March 17, 2001
Quick, how many fingernails do you have left? Did you notice any more gray hair the last time you checked the mirror? Has the blood returned to your knuckles after a frenetic first round of the NCAA tournament?
Welcome to a "March Madness" for a new millennium, where parity has rendered the seeds by the NCAA tournament selection committee nothing more than an arbitrary number to create first-round matchups.
While the four top seeds - Duke, Stanford, Michigan State and Illinois - won by a combined 148 points, 12 of the other 32 games were decided by four points or less. Nine teams seeded 10 or higher have a chance to reach the regional semifinals.
"I think we were a little nervous because of all the upsets. I've heard a lot of people say, 'You should look at all of Thursday's games and your guys should be ready for Friday," Michigan State coach Tom Izzo said after his Spartans led by only four points at halftime of their 69-35 win over Alabama State.
The marquee underdog victory came Thursday at the Boise Pavilion in Idaho, where Hampton became just the fourth 15th seed since the field expanded to 64 - now 65 - to reach the second round after a stunning 58-57 win over second-seeded Iowa State.
The Pirates, who were making their NCAA tournament debut, looked like they had been there and done that as they closed the game with a 14-2 run.
"It was a great win. I thought our kids persevered," Pirates coach Steve Merfeld said after providing the Mid-Eastern Athletic Conference its first NCAA tournament win since 15th-seeded Coppin State upended South Carolina in 1997. "They took control of the game, but we just hung in there and hung in there."
Three No. 3 seeds - Maryland, Boston College and Mississippi - escaped with victories totaling eight points as pesky No. 14 seeds George Mason, Southern Utah and Iona, respectively, had chances to either win or tie in the final seconds.
"To be honest, I feel I got outcoached," Rebels coach Rod Barnes said after Ole Miss posted a 72-70 win over Iona on Friday. "But our kids took care of it."
The road to Minneapolis is littered with high seeds thrown off the path. In addition to the Cyclones, three high-seeded Big Ten teams made first-round exits. Fourth-seeded Indiana fared no better in its first NCAA tournament with Mike Davis than it did in Bobby Knight's last season as Kent State proved to be quite more than a "Flash" in the pan.
"We had a serious mindset coming into this," Golden Flashes guard Trevor Huffman said after his team's 77-73 victory over the Hoosiers. "I don't think too many guys on our team were surprised that we beat Indiana."
Fifth-seeded Ohio State? Bounced in overtime by Utah State of the Big West conference. Sixth-seeded Wisconsin, a Final Four team last season? Sent packing back to Madison by the crafty Lefty Driesell and 11th-seeded Georgia State, which won playing the Badgers slowdown game and rallying from an 11-point halftime deficit.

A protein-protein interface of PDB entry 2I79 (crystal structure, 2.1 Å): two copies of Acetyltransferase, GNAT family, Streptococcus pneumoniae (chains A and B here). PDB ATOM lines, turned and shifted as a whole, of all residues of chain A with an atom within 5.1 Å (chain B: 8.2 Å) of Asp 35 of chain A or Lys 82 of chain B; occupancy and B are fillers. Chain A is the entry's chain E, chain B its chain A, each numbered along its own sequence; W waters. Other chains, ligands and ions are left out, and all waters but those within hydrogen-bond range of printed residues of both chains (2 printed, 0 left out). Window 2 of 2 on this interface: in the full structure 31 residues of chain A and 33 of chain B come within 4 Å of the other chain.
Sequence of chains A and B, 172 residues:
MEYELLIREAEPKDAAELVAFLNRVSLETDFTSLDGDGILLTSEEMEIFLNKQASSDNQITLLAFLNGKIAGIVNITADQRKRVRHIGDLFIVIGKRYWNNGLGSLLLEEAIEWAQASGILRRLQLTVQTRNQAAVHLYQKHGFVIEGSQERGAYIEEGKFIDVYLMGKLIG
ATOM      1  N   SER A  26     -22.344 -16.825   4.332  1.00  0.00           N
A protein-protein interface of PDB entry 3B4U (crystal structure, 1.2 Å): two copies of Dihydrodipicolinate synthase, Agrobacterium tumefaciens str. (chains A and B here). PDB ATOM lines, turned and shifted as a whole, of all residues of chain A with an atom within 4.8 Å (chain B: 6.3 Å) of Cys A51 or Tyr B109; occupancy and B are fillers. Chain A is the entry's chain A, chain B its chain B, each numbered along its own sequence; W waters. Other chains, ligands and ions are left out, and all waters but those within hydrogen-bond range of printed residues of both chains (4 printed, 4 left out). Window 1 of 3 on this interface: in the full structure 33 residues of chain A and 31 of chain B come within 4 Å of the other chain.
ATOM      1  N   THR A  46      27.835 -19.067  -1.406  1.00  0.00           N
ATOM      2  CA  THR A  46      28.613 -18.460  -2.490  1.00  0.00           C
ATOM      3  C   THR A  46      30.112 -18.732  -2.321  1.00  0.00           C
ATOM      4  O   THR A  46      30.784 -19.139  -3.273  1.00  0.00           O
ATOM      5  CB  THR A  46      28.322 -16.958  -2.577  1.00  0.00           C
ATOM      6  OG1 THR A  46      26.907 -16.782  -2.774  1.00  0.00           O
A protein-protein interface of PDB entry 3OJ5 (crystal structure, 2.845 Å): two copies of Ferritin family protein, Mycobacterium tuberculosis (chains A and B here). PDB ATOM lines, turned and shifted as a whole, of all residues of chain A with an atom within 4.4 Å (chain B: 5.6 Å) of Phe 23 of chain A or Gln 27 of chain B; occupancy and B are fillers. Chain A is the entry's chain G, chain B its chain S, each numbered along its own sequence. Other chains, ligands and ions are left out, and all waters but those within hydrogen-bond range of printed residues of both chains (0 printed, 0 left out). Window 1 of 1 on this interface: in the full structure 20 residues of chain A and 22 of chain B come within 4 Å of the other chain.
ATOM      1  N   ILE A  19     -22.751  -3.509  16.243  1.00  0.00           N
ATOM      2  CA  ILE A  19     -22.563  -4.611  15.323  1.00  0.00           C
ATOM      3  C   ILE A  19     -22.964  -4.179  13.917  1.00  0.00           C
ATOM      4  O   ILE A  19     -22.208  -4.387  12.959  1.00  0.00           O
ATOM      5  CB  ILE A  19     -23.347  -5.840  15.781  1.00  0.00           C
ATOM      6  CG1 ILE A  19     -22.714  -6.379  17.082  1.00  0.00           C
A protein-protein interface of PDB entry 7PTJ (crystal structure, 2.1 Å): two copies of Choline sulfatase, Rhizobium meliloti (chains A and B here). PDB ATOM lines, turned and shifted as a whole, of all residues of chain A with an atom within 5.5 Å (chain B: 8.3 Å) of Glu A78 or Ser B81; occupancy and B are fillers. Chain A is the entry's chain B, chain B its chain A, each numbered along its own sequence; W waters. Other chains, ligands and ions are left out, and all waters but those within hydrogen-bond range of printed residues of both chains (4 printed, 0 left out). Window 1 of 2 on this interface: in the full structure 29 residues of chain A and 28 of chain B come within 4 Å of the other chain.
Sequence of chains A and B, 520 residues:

"It was a great win for Georgia State," Panthers guard Darryl Cooper said. "Nationally, I don't think we got the kind of respect we deserve."
The Big 12 Conference also emerged as an underachiever. Oklahoma joined Iowa State on the sidelines as Indiana State's Kelyn Block overcame getting three teeth knocked out to lead the Sycamores to a 70-68 overtime victory over the fourth-seeded Sooners.
"The first play he got the steal and the layup," said Sycamores guard Michael Menser of Block. "You could see with his teeth out he was in a lot of pain. He's a tough kid."
Texas coach Rick Barnes complained bitterly when his Longhorns were awarded a sixth seed. Maybe he should have spent more time watching tape on 11th-seeded Temple, which recorded a surprisingly easy 79-65 victory courtesy of their famed 2-3 matchup zone.
"People talk about their defense, but that's what they do," Barnes said. "They are a 3-point shooting team and they made some tough shots. We were so bad in the first half on the offensive end that we didn't have an answer for it."
Even the great ACC did not emerge unscathed from the rash of upsets as Virginia and Wake Forest both went one-and-out.
The fifth-seeded Cavaliers at least put up a fight against 12th-seeded Gonzaga - which really can no longer be considered an underdog based on its last two NCAA tournament performances. Virginia fell 86-85, but seventh-seeded Wake scored just 10 first-half points and was steamrolled by 10th-seeded Butler 79-63 in a game that wasn't even remotely that close.
"We weren't crazy about playing them," Virginia coach Pete Gillen said of his matchup against the Zags. "They are much better than a 12 seed. It's not the committee's fault. They hadn't seen Gonzaga. These guys are tremendous."
With the reduction in scholarships, players have spread out more evenly across the nation. In addition, the current generation of players are more savvy and selective about where they want to play - they put a greater priority on minutes and less of a priority on tradition.
Although no coach or player at a big-name school would admit it, overconfidence plays a role. After this first round, that should no longer be a problem.
"Our will to win was challenged by coach, and we went out in the second half knowing that every stop was crucial," said UCLA point guard Earl Watson, whose team needed a game-closing 24-5 run to pull away from pesky 13th-seeded Hofstra on Thursday.
In addition, the lower seeds always enter the NCAA tournament with a chip on their shoulder, whether it be a player shunned by a big-time program or a Top 25 team refusing to sully itself with a visit to a cramped smaller gym in November and December. And this year, the big schools are paying. Instead of planning for a plane ride to Minneapolis, many are simply flying back home.
By CHRIS ALTRUDA
AP MegaSports Writer